By Felicia Imohimi
The United Nations Children’s Fund (UNICEF) and Child Rights Information Bureau (CRIB) of Federal Ministry of Information and Culture have identified improved investment in nutrition as a tool to fast track national and human development.
Mr Olumide Osanyipeju, Head CRIB of the ministry, disclosed this on Wednesday at a media dialogue on child malnutrition in North-East, held in Yola with the theme: “Investing in Malnutrition for the Future”.
The dialogue was organised by UNICEF, in collaboration with the CRIB.
Osanyipeju noted that improved nutrition could be achieved by educating the populace and creating a positive approach towards nutrition.
According to him, malnutrition is a large burden to a country and tackling malnutrition entails empowering and educating people.
He further identified nutrition as the surest way to the attainment of sustainable development goals (SDGs), adding that investment in nutrition would help in reducing the negative trend of malnutrition.
He said: “It is imperative to combat malnutrition because it can cause death in young children particularly those under five years.
“There should be concerted efforts to fight malnutrition out in totality to ensure the attainment of desired results.”
Osanyipeju advocated improved investment in child malnutrition for the future, raising awareness and understanding of the problem of malnutrition in Nigeria and resource allocation for food security and nutrition at all levels.
“The strategic objectives of improving food security at national, community and household levels is to reduce malnutrition among infants and children, adolescents and women of reproductive age.
“It will significantly reduce micro-nutrient deficiency disorders, especially among the vulnerable group and to increase the knowledge of nutrition among the populace and education in formal and informal training.
“There is need for investment in child malnutrition for the future, raising awareness and understanding on the problem of malnutrition in Nigeria and resource allocation for food and nutrition security at all levels,” he said.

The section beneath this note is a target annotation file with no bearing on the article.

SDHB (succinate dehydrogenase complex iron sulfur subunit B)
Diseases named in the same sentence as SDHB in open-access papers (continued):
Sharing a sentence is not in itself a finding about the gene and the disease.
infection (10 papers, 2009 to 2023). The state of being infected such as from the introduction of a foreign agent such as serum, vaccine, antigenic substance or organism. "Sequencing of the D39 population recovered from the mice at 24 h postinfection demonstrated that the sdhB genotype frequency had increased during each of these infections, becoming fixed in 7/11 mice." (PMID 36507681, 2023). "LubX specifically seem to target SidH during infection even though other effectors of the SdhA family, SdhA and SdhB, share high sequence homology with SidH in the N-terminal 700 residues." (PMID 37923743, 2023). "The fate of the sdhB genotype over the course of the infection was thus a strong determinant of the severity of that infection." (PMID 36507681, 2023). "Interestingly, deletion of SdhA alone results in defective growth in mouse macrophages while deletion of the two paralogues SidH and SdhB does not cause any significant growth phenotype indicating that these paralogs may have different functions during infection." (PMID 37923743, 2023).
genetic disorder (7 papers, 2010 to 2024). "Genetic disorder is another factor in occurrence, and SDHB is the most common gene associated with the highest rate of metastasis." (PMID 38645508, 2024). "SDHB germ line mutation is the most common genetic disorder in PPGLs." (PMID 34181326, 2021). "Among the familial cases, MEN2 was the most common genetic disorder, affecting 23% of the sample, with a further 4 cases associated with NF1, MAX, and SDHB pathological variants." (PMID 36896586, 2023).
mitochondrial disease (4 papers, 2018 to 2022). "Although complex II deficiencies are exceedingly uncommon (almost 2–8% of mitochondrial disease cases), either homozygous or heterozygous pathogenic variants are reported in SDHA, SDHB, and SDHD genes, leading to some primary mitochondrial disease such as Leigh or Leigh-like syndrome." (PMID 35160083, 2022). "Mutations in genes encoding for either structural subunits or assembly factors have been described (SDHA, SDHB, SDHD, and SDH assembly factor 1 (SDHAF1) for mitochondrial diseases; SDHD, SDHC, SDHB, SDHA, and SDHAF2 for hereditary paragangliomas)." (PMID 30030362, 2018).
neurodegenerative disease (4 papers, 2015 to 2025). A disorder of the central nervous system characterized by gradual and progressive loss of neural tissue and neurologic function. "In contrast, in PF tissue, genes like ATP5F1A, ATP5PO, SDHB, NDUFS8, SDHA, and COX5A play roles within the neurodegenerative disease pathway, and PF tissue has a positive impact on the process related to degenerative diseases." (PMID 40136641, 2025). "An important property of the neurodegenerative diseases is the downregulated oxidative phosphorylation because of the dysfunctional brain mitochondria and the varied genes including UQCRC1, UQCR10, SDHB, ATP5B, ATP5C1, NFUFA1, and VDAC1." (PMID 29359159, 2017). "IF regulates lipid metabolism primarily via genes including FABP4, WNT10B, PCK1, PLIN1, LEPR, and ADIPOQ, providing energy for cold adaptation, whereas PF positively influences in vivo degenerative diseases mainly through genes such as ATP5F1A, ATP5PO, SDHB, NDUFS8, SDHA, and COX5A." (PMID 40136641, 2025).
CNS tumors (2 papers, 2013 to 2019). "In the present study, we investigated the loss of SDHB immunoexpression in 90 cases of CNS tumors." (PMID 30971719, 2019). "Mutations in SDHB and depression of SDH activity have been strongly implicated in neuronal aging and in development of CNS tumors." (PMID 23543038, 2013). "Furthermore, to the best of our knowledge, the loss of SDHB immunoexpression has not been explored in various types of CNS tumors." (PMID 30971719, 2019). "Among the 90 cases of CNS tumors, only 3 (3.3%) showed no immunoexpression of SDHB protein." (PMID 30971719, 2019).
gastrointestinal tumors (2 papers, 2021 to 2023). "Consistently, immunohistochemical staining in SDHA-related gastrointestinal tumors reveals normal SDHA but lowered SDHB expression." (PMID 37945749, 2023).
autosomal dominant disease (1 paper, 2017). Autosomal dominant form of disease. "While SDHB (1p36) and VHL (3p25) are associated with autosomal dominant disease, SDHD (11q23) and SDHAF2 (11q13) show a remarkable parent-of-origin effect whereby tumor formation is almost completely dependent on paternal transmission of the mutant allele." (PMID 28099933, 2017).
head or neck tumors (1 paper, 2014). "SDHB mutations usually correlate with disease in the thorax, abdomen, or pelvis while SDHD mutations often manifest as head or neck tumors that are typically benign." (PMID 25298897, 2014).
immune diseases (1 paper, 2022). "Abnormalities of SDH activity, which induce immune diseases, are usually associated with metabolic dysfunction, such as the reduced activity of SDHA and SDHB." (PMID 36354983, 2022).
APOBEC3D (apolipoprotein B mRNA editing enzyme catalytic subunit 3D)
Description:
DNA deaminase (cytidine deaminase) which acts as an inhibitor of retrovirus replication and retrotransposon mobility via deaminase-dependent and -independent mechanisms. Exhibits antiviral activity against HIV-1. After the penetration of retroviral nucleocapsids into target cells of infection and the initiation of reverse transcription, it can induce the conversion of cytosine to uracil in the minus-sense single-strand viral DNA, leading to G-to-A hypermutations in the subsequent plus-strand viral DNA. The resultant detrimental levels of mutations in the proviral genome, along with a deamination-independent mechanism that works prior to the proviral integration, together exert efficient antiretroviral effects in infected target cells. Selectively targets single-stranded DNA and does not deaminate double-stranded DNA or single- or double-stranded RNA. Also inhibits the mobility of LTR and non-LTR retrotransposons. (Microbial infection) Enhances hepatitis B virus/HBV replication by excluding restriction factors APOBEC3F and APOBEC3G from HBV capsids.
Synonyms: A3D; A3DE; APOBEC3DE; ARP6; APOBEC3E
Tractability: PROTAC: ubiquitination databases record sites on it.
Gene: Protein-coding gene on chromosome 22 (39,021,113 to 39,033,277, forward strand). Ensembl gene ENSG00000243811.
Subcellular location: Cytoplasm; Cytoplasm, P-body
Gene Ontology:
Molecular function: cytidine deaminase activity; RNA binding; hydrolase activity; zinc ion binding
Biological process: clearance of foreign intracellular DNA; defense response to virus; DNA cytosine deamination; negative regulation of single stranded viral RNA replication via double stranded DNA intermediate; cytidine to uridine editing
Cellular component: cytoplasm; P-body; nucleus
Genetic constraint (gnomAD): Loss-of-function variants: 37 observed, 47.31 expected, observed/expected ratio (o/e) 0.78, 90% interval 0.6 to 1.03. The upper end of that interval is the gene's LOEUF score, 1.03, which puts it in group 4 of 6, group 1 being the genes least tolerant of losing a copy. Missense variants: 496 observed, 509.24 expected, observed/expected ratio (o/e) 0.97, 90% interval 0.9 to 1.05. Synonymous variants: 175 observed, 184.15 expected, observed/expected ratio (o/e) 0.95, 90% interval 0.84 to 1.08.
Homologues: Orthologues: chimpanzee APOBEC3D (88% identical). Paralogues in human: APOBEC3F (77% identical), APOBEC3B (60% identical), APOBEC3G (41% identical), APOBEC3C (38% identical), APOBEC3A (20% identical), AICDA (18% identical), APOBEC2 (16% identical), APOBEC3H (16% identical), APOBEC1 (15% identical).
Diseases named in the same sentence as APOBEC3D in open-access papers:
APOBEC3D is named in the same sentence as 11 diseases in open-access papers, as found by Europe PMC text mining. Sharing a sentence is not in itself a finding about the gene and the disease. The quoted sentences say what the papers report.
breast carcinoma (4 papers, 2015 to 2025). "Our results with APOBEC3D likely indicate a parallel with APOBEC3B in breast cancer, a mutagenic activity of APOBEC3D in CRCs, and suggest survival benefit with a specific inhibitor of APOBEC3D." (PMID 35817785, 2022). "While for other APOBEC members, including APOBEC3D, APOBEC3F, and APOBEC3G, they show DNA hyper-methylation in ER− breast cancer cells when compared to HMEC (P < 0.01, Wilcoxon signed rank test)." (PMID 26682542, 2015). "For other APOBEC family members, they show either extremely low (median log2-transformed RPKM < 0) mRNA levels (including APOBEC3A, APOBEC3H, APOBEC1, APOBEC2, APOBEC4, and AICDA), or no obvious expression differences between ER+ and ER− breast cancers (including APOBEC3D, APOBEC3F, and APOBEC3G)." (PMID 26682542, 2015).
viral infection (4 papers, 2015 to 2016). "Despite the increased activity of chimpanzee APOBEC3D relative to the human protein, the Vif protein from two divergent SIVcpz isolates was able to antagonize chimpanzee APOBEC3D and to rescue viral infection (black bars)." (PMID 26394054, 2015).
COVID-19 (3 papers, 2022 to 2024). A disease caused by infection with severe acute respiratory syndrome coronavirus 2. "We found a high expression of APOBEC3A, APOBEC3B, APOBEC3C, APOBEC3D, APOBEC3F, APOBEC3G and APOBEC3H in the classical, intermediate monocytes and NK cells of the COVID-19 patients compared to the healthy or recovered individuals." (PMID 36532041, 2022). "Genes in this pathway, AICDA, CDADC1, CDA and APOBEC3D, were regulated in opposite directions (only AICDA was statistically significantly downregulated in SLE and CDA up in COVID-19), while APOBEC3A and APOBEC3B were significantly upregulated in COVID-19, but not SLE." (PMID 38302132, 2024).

In his own contribution, the Head of CRIB commended the constant support of the media and other stakeholders in ensuring that the well-being of children was promoted through the various interventions and continuous dialogues.
He further commended the collaborative efforts of DFID and the Federal Ministry of Health at addressing the nation’s nutrition challenges.
“We highly acknowledge your priceless contributions toward promoting the health of Nigerian mothers and children and in ensuring that the goal of the health strategies targeted at them are met through constant dialogues.”
According to him, it is necessary to create awareness among Nigerian populace, especially for lactating and non-lactating mothers, to give children breast milk exclusively within the first six months which is enough for infants, stressing that nutrition is key to development.
“Adequate attention should be given to the nutrition of women, especially pregnant women to reduce severe acute malnutrition.
“Let us share the vision to see that every citizen has food that is nutrition secured by mobilising people at the grassroots level to know their rights with regard to food by involving policy makers.
“Journalists should come together in leadership to take actions on malnutrition for a better growth and well nourished Nigeria in future,” he said.
On his part, Mr Geoffrey Njoku, UNICEF Communication Specialist, attributed the malnutrition situation in North-East geo-political zone to humanitarian crisis.
Njoku, who described the burden as an emergency situation, said there was need to raise awareness on what the children in the geo-political zones were going through and measures to address it.
Mr Samuel Kaalu, UNICEF Communication Officer, Bauchi Field Office, said the dialogue was aimed at acquainting the media on malnutrition situations in Nigeria, specifically in north-east geo-political zone and for them to use their various platforms to address the burden.
Kaalu emphasised that the feat could be achieved through media advocacy and holding government accountable to their promises through improved investment, timely releases of allocated resources and implementation of action plans to meet the set goals.
Kaalu, however, said the media could fast track improved nutrition and well-being of the populace.